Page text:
Oct 4, 2012, 10:17 AM EDT
It may be overstating things a bit to compare Orlando Cruz to Jackie Robinson, but then again, maybe not. It takes a lot of courage for a professional athlete to come out and announce to the world that he’s gay — especially a boxer. Especially a good boxer, who seemingly has a lot of his career ahead of him.
Cruz, who represented Puerto Rico in the 2000 Sydney Olympics, is now 18-2-1 as a pro and ranked No. 4 featherweight by the WBO. And on Wednesday he announced that he was gay, becoming the first openly gay competitor in boxing history.
Cruz, 31, issued this press release on Wednesday:
“I’ve been fighting for more than 24 years and as I continue my ascendant career, I want to be true to myself.
“I want to try to be the best role model I can be for kids who might look into boxing as a sport and a professional career.
“I have and will always be a proud Puerto Rican. I have always been and always will be a proud gay man.”
From Yahoo sports:
Cruz has been boxing since he was seven and boasted an amateur record of 178-11, taking in seven national titles in his homeland and seven international gold medals. He is due to further discuss his announcement and its potential ramifications in a sit-down televised interview next week.
He has won his last two fights since being stopped by Cornelius Lock and Daniel De Leon and defends his WBO NABO title against Jorge Pazos on October 19 in Kissimmee [Fla.].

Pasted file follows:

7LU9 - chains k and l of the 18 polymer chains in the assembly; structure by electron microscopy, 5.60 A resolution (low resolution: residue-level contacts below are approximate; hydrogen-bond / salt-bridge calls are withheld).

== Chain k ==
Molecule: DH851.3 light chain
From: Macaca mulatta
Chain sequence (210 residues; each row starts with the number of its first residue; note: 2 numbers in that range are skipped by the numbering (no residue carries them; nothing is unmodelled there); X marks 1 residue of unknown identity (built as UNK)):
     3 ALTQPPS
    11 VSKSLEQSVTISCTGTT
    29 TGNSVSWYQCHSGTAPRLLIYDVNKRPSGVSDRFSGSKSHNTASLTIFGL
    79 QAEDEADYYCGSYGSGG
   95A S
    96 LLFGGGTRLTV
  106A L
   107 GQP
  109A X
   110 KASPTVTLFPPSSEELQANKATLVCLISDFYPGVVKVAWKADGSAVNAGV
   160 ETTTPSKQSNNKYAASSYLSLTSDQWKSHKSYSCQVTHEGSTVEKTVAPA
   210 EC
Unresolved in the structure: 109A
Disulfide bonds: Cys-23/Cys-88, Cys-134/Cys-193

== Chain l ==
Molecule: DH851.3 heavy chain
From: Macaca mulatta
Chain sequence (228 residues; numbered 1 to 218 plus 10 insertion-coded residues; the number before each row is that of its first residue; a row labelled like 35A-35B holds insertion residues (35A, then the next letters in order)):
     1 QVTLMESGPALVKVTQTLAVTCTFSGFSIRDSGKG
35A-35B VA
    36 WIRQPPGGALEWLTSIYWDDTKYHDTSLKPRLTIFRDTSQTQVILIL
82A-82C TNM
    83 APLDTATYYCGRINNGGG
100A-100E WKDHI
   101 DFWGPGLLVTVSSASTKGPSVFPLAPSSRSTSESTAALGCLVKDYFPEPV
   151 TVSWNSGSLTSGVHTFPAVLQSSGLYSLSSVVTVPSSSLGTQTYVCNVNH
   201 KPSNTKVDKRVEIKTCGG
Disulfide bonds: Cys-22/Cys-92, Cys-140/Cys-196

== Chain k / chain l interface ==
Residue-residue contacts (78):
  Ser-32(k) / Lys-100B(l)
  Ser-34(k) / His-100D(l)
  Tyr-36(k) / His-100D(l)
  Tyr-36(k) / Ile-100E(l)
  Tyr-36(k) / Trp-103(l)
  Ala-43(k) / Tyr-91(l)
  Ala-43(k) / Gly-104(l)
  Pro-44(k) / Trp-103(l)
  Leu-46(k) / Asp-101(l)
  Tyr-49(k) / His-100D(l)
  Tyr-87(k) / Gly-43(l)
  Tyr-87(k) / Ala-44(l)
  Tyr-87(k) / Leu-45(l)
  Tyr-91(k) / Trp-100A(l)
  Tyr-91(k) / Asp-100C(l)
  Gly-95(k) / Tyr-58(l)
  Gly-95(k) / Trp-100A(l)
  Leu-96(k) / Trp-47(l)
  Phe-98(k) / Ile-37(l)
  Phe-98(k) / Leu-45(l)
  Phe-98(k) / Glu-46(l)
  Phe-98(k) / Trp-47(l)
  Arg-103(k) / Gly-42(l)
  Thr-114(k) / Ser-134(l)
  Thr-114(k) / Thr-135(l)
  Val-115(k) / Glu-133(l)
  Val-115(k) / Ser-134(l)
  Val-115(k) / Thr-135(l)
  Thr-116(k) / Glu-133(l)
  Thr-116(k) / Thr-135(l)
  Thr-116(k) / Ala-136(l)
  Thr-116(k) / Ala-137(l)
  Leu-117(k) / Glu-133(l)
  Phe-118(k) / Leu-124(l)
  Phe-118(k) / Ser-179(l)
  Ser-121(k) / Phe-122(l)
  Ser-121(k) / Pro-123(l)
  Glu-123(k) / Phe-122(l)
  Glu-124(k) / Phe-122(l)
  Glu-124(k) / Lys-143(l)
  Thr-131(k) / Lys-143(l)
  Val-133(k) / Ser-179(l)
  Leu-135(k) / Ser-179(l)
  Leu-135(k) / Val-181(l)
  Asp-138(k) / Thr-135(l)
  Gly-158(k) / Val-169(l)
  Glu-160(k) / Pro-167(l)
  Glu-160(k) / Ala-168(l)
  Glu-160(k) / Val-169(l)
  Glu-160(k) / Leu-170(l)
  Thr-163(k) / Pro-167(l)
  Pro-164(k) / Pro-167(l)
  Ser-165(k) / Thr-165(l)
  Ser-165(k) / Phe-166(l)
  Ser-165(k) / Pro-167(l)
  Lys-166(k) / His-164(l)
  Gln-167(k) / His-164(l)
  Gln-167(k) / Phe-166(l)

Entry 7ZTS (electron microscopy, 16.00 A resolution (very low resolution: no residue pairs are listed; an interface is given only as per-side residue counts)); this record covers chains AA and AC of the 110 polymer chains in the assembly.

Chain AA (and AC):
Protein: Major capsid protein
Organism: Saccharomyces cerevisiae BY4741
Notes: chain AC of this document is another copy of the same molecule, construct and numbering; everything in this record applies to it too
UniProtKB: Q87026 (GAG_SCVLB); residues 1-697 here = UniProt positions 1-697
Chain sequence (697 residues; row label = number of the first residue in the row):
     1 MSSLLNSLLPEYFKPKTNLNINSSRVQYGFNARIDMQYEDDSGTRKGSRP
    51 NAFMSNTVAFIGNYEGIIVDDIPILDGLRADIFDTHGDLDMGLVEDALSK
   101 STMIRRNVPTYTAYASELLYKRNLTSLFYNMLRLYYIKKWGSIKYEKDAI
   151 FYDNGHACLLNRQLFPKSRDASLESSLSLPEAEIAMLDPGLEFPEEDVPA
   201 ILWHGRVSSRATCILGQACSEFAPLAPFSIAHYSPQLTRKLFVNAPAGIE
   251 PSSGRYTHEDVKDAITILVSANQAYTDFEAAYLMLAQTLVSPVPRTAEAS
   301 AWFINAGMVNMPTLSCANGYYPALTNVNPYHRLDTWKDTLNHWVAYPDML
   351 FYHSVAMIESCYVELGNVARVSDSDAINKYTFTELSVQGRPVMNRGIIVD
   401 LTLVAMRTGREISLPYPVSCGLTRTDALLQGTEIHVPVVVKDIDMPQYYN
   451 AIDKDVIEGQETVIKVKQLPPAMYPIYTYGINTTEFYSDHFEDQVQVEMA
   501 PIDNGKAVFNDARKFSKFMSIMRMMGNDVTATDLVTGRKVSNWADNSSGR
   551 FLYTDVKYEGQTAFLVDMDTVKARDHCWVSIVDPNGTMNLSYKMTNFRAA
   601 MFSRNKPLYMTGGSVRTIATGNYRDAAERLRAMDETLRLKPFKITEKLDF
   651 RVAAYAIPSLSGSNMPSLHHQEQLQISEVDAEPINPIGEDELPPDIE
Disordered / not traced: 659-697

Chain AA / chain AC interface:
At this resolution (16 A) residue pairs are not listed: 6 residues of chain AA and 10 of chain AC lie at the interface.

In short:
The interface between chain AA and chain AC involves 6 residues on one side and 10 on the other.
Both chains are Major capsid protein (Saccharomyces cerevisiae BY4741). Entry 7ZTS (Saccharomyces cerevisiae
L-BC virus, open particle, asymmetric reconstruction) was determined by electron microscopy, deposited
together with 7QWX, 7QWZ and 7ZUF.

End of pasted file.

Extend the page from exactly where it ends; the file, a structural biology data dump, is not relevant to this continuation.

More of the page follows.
It remains to be seen if this is the catalyst that prompts other pro athletes to come out and announce that they’re gay. It’s still a very tough thing to do: the stigma among teammates is real, and the controversy over gay rights issues is circulating widely in the sports world.
More from Cruz’s statement, via ESPN:
“I don’t want to hide any of my identities,” he said. “I want people to look at me for the human being that I am. I am a professional sportsman that always brings his best to the ring. I want for people to continue to see me for my boxing skills, my character, my sportsmanship. But I also want kids who suffer from bullying to know that you can be whoever you want to be in life, including a professional boxer, that anything is possible and that who you are or whom you love should not be impediment to achieving anything in life.
“I want to thank my family, especially my mom, who’s my inspiration and my best reason to continue to live and my brother and my sister. I want to thank my friends for their love and support. And I also want to thank my team for believing in me and being so supportive not only in this decision, but throughout my career. I am and will always be a proud Puerto Rican gay man.”
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